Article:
Armstrong added that the document was “clearly meant to be confidential.”
“There is some reference in the document that the company was looking at an expansion to 18 million tonnes, but that’s not what the offering circular says to the investors. It’s clear and truthful and transparent that the application is for 12 million tonnes…. It’s perfectly sensible and regular for a mining company to be taking a few steps ahead,” he said.
Chris Debicki, vice-president of policy development and counsel for Oceans North, said he would be happy to provide all the correspondence by which Oceans North obtained the documents and that the process they followed was legal.
“I think it will be clear that we did this in an open and transparent way and in no way breached any confidentiality,” Debicki said.
Debicki also rebutted Baffinland’s comment that the document was confidential and therefore should not be shared.
“There’s no rule that says I’m going to stop reading…. That’s not a legal argument. It’s just a scare tactic and this is bullying,” Debicki said.
“It’s a curious strategy, frankly … to say to the community and to say to the board, you can’t see information that we’re happy to share with potential investors.”
Both the Qikiqtani Inuit Association and Nunavut Tunngavik Inc. said they had not had time to review the preliminary offering circular could not take a position on the motion.
However, the QIA has filed a letter to the NIRB stating that they cannot support Baffinland’s phase two expansion.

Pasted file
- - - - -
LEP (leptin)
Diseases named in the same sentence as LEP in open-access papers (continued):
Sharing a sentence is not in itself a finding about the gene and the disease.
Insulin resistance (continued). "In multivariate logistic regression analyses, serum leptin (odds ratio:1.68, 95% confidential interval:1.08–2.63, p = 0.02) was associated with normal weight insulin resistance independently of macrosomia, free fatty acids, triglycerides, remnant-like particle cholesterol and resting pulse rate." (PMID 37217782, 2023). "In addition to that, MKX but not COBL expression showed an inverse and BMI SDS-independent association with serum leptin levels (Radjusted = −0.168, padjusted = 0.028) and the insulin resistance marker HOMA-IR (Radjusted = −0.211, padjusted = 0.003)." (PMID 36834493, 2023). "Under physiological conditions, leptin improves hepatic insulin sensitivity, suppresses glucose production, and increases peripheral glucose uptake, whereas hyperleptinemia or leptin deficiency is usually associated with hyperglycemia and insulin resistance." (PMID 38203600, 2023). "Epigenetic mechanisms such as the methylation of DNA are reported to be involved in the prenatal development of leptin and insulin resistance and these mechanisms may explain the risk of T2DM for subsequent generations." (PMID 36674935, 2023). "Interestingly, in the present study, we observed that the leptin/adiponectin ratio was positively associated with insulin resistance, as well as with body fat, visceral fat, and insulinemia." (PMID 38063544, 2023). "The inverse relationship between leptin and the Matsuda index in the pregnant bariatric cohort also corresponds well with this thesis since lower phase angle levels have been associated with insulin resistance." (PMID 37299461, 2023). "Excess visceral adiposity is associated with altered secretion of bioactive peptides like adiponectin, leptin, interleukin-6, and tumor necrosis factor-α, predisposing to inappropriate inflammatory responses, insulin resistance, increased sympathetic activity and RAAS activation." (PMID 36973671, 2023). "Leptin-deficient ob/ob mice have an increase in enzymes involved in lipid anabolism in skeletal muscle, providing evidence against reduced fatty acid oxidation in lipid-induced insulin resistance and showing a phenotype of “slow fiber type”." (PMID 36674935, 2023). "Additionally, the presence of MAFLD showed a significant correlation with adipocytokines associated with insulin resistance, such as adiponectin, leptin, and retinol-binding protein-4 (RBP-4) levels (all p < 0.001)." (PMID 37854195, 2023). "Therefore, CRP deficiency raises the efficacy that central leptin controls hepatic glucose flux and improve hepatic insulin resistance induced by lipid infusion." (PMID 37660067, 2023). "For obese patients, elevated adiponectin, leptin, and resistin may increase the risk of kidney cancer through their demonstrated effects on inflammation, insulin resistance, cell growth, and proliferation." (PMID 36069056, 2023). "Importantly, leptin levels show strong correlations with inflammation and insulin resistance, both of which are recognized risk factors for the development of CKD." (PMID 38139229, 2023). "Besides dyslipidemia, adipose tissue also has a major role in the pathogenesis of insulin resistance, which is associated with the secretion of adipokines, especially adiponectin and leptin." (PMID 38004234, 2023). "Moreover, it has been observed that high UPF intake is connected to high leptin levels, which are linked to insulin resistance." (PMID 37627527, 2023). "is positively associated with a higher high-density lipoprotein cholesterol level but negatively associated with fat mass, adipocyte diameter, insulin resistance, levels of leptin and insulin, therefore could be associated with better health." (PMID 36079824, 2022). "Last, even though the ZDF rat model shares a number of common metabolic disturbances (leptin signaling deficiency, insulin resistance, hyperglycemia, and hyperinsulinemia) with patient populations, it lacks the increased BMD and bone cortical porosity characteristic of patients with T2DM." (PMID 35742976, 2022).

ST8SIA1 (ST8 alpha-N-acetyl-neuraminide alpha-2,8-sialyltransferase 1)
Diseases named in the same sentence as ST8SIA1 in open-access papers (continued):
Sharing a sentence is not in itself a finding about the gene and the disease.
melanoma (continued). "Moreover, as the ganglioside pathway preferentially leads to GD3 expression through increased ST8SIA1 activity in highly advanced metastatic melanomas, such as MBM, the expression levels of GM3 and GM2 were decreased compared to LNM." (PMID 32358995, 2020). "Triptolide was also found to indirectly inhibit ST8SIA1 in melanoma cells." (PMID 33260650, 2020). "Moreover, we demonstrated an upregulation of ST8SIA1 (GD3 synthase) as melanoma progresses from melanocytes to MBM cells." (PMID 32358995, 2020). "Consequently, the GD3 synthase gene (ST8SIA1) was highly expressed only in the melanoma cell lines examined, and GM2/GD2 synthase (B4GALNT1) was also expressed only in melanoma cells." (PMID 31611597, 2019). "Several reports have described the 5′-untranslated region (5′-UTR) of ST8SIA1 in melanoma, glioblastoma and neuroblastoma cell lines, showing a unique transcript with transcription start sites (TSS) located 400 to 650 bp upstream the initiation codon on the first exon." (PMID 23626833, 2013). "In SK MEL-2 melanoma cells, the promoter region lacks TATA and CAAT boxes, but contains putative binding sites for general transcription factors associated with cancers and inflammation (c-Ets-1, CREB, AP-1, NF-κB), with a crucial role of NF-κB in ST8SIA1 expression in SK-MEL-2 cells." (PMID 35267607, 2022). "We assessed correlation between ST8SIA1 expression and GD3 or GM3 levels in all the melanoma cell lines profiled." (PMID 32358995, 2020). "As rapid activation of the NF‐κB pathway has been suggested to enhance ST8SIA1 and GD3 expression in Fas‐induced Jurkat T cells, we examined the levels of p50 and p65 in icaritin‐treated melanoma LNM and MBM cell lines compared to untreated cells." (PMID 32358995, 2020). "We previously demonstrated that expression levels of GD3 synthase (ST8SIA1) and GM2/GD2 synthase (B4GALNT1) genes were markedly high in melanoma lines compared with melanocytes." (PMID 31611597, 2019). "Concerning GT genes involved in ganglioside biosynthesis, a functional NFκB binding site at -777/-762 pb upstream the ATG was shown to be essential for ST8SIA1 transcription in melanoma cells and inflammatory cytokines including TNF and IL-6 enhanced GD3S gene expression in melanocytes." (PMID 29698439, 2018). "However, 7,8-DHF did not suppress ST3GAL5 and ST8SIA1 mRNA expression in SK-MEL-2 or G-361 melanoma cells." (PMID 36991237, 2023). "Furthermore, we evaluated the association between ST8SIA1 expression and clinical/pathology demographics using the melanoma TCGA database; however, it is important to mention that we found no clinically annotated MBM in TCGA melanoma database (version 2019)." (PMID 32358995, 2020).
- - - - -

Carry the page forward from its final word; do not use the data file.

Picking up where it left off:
But both Pond Inlet’s and Igloolik’s representatives, along with the World Wildlife Fund, supported suspending the proceedings and filing the preliminary offering circular on the NIRB’s registry.
“We are concerned in proceeding with the hearing if we cannot confirm, based on documents submitted by Oceans North, what Baffinland is considering to be the ultimate project scope for this development. We are considered that the Nunavut Impact Review Board may be limited in its assessment of the entire project during the proceeding” said Amanda Hanson Main, technical adviser for the Mittimatalik Hunters and Trappers Organization.
The board also ruled on a motion from the Mittimatalik HTO to add time to the agenda to allow intervenors to present during the hearing’s community rountable sessions.
It ruled that although intervenors would not be given time to present during the community roundtables in Iqaluit, they will be able to present 10-minute summaries of their presentations during the community roundtables in Pond Inlet on Nov. 8 and 9.
The board also deferred a ruling on a notice of motion from Baffinland’s lawyers asking the NIRB for permission to file an 11-page summary of its consolidated financial statements.
That summary will explain why the project “cannot sustain production of 6 million tonnes per annum on an ongoing basis and that the Project is only financially viable at a greater rate of production,” the Baffinland notice of motion says.
But Baffinland told the NIRB they want that financial summary to be kept “entirely confidential” and that it should not be placed on the review board’s public registry.
The public hearings continue in Iqaluit at the cadet hall at 9 a.m. tomorrow morning and will be broadcast on Isuma TV.